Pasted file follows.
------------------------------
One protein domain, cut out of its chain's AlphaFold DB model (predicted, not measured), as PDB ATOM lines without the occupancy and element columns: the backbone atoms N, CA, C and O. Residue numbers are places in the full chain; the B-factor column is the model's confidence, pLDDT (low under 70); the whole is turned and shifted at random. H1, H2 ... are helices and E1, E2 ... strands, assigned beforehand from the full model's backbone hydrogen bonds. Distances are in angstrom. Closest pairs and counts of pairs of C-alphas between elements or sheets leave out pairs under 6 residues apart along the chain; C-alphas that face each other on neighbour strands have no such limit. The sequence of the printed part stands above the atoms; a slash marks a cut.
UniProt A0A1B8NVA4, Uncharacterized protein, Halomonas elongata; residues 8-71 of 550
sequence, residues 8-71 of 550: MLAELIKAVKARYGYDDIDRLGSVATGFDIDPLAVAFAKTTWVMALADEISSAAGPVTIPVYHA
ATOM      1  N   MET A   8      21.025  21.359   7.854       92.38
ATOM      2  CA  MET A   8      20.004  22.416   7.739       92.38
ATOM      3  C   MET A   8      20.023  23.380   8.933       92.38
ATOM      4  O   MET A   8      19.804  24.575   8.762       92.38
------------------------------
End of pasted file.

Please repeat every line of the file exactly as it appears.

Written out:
One protein domain, cut out of its chain's AlphaFold DB model (predicted, not measured), as PDB ATOM lines without the occupancy and element columns: the backbone atoms N, CA, C and O. Residue numbers are places in the full chain; the B-factor column is the model's confidence, pLDDT (low under 70); the whole is turned and shifted at random. H1, H2 ... are helices and E1, E2 ... strands, assigned beforehand from the full model's backbone hydrogen bonds. Distances are in angstrom. Closest pairs and counts of pairs of C-alphas between elements or sheets leave out pairs under 6 residues apart along the chain; C-alphas that face each other on neighbour strands have no such limit. The sequence of the printed part stands above the atoms; a slash marks a cut.
UniProt A0A1B8NVA4, Uncharacterized protein, Halomonas elongata; residues 8-71 of 550
sequence, residues 8-71 of 550: MLAELIKAVKARYGYDDIDRLGSVATGFDIDPLAVAFAKTTWVMALADEISSAAGPVTIPVYHA
ATOM      1  N   MET A   8      21.025  21.359   7.854       92.38
ATOM      2  CA  MET A   8      20.004  22.416   7.739       92.38
ATOM      3  C   MET A   8      20.023  23.380   8.933       92.38
ATOM      4  O   MET A   8      19.804  24.575   8.762       92.38